The explanation originates within the core values, culture, and sense of belonging service personnel experience. This is also including the definition of words like Teamwork, Selflessness, Trust, Integrity, loyalty, and leadership. When I reflect on my own transition, I wasn’t aware when I left just how deep these emotions and thoughts ran through me and certainly wasn’t aware of how deeply my personal investment was in others around to keeping each other safe, or how much I felt I’d lost part of my military family although having my own family too. Because guess what, we did not need to discuss or talk about it as it was just always there, you could feel it. But when it was not there that was the weird feeling that I could not put my finger on. I think I was complacent because I didn’t know any different and viewed it as the norm right up to not having it. And by the way, I am one of those 87% of successful normal service leavers!!!

    To be frank and honest with you all, I think it took about 5 years to transition initially and accept that things were just different in the civilian world, but another number of years to totally understand what transition and adjustment was really about and that parts of it are actually normal, its just that they forgot to tell me that before I left. So, my advice is to recognise the journey you have been on, the investment in others you have made, and the emotional personal commitment required to be part of the armed forces and that its okay to feel a bit weird about transition it proves that you are a human being with feelings about people you care about and that there is going to be bit of adjusting to do. Its not soft or weak, in fact it why wouldn’t you react to such a different environment like civilian life, I could argue its perfectly normal and to be expected. Also, our families experience transition and adjustment too, now we are there all the time and not deployed so relationships may need to be nurtured and developed in different ways. Our partners and children have had to live without us for periods of time so have had to become resilient and self-sufficient.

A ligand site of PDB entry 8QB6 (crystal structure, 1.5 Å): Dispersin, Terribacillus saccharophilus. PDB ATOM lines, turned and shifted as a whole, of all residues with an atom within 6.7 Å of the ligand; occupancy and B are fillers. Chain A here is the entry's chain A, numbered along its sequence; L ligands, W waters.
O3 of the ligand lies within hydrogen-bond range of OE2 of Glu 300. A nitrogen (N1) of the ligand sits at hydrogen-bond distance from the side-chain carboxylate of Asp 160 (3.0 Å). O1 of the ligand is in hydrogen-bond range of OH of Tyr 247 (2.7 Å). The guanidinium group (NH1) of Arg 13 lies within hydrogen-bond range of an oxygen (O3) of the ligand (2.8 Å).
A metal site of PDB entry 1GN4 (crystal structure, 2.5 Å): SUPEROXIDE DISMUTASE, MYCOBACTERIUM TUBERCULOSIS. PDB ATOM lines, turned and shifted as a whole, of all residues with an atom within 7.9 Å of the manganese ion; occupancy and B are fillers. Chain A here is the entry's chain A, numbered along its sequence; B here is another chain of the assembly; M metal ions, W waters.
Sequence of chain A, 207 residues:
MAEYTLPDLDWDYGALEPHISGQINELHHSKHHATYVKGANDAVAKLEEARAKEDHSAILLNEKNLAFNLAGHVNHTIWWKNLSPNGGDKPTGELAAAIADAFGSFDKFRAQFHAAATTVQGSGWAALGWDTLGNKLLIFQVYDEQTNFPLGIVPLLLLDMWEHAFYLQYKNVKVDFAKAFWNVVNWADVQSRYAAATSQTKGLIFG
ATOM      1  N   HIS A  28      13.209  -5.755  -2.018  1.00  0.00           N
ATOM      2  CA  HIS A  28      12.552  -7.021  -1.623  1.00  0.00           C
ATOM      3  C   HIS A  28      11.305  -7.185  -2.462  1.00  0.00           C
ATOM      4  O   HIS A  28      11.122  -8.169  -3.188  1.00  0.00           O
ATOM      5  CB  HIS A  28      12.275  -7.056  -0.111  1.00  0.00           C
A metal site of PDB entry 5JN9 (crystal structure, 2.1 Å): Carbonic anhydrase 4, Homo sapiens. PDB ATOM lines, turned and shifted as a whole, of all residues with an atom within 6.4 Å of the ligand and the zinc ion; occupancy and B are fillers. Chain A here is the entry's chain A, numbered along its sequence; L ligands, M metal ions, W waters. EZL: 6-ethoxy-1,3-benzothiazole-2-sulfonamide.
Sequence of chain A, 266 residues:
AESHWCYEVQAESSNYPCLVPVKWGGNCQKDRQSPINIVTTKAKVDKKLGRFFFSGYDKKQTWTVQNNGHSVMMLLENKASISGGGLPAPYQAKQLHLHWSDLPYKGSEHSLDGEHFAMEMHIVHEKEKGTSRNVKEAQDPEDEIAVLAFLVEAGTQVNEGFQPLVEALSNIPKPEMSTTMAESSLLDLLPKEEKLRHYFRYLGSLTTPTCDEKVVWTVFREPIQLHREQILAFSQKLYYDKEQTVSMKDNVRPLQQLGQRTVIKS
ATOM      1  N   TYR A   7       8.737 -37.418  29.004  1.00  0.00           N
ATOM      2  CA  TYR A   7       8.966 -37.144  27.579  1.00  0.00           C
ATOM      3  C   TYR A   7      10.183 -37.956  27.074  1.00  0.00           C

One last note is that those ‘civvies’ I talked about, well many of them are us, our families, grandparents, aunties, uncles, partners, wives, husbands, brothers, sisters and friends. In fact, I quite like being a civvie now as I can bring all those skills we have learned to civilian life and organisations and show just how damn good we really are. The Armed Forces community is nearly 6 million people, so you are not very far from one of us, you only need to ask.


    Here is a short article I wrote about transition:



    Thanks for your thoughts. What comes out of this, loud and clear, is that although you classify yourself as having had a successful transition, your “headset” was rather different to the civilian equivalent. How did you cope with the frustrations that you no doubt found with the civilian “head-set” (and the way they do things)? (I speak as a civilian, but please be brutally frank).

    Jim C


    Hi Jim

    This is an interesting one and goes back to the what’s a successful transition look like?
    Although critical, I think its more than just employment. Granted without employment the rest can’t follow but if we only track service leavers for 12 month around employment does that mean its a successful transition. Technically, I had a successful transition and I’m one of the majority but do I think my transition took longer than 12 months? Absolutely Yes.

    Why do I say that and how did I deal with it, I tried to fit in, do what everyone else did at first and adjust my mindset. It worked for a few months but then I couldn’t understand why everyone didn’t look after each other the way we did in the military, why some appeared very selfish and out for themselves. Even to the point of it affecting my trust in others. The answer here is the military core values I learned at 16. Trust, Loyalty, Selfless Commitment and Loyalty. These are critical elements to keeping people alive in the military so the personal investment on a deeply emotional level is probably the most intense you will ever experience. But you don’t notice it because its the norm. In fact I thin you even become complacent with it. SO when I joined civilian life I thought everyone else thought in the same way I did, with the same values. But they didn’t but could I explain why I felt like that definitely no, because guess what we didn’t talk about that stuff. But you felt it.

    Its only when its not there you notice it



    Thanks Nick,
    Maybe it is you (those who have served) who is (are) “normal”. Perhaps the military human should be the norm, and civilians learn “better” ways?
    Speak soon,


    Jim McDermott
    Education & Training Expert
    Perception & Communication

    Interesting perspective James Stuart (Jim) over the years, when conducting academic research not related to veterans, I frequently encountered
    individuals who bemoaned the fact that they had not completed National Service and felt that they had missed out AND that they saw those who had served in the armed forces as being different in and perhaps having an edge over those who had not. This being different showing itself mostly in the ex-service person being the one who could get things done from organising the office party to getting a leak in the toilets fixed, rather than moaning about the leak and waiting for something to be done by ‘somebody else.’

    Also Jim